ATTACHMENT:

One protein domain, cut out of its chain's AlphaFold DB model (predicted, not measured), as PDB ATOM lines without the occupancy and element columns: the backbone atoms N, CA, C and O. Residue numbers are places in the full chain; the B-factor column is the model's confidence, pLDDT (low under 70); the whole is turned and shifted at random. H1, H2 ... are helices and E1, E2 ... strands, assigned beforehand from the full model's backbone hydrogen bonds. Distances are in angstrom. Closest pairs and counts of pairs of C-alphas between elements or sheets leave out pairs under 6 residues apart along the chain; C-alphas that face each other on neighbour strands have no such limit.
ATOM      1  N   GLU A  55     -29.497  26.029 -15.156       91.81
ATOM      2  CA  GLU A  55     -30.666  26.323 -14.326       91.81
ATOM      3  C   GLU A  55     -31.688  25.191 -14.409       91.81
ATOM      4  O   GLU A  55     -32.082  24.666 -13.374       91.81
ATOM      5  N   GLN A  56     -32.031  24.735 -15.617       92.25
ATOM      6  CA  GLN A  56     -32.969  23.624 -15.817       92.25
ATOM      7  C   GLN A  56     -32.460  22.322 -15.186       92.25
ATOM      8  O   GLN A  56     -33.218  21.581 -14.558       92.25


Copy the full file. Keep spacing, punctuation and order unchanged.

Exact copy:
One protein domain, cut out of its chain's AlphaFold DB model (predicted, not measured), as PDB ATOM lines without the occupancy and element columns: the backbone atoms N, CA, C and O. Residue numbers are places in the full chain; the B-factor column is the model's confidence, pLDDT (low under 70); the whole is turned and shifted at random. H1, H2 ... are helices and E1, E2 ... strands, assigned beforehand from the full model's backbone hydrogen bonds. Distances are in angstrom. Closest pairs and counts of pairs of C-alphas between elements or sheets leave out pairs under 6 residues apart along the chain; C-alphas that face each other on neighbour strands have no such limit.
ATOM      1  N   GLU A  55     -29.497  26.029 -15.156       91.81
ATOM      2  CA  GLU A  55     -30.666  26.323 -14.326       91.81
ATOM      3  C   GLU A  55     -31.688  25.191 -14.409       91.81
ATOM      4  O   GLU A  55     -32.082  24.666 -13.374       91.81
ATOM      5  N   GLN A  56     -32.031  24.735 -15.617       92.25
ATOM      6  CA  GLN A  56     -32.969  23.624 -15.817       92.25
ATOM      7  C   GLN A  56     -32.460  22.322 -15.186       92.25
ATOM      8  O   GLN A  56     -33.218  21.581 -14.558       92.25